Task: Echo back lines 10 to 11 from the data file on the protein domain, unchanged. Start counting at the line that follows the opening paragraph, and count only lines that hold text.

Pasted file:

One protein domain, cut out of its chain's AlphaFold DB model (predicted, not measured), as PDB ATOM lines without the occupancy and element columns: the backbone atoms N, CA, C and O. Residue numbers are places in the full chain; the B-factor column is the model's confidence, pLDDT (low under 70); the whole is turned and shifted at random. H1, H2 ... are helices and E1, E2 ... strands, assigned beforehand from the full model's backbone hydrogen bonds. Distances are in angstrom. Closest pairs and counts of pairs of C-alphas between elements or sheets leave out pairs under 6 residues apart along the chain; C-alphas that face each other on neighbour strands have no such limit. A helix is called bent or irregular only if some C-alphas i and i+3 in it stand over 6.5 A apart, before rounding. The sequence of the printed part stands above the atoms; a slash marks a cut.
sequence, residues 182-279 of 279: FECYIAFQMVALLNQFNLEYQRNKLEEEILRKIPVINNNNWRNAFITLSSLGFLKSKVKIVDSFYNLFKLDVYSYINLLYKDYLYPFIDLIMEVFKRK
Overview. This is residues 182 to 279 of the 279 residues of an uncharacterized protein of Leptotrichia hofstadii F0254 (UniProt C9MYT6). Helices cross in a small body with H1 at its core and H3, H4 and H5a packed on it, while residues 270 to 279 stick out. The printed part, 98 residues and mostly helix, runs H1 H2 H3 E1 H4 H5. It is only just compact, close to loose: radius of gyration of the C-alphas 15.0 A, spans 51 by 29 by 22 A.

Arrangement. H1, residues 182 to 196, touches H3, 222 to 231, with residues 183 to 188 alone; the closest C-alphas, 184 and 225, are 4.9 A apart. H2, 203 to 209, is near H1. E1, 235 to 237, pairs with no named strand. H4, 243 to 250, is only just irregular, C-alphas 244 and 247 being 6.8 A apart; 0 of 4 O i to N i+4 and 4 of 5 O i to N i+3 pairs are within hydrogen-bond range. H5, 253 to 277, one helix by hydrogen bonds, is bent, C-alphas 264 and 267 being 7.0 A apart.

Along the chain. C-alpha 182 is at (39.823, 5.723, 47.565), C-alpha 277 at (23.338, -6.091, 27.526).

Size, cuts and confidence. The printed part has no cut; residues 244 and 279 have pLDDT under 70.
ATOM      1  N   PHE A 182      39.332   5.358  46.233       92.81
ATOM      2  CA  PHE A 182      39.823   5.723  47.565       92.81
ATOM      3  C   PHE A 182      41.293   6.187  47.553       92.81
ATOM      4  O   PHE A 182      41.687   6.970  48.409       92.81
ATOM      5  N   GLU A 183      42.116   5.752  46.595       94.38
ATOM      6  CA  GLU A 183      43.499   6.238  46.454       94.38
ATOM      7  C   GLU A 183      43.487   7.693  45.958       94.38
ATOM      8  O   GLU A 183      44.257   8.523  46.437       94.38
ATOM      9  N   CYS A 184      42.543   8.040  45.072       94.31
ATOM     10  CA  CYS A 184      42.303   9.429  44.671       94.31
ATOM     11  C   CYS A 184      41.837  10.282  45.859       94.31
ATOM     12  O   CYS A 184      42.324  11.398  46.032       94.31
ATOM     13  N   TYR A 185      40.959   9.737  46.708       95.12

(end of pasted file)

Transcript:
ATOM      5  N   GLU A 183      42.116   5.752  46.595       94.38
ATOM      6  CA  GLU A 183      43.499   6.238  46.454       94.38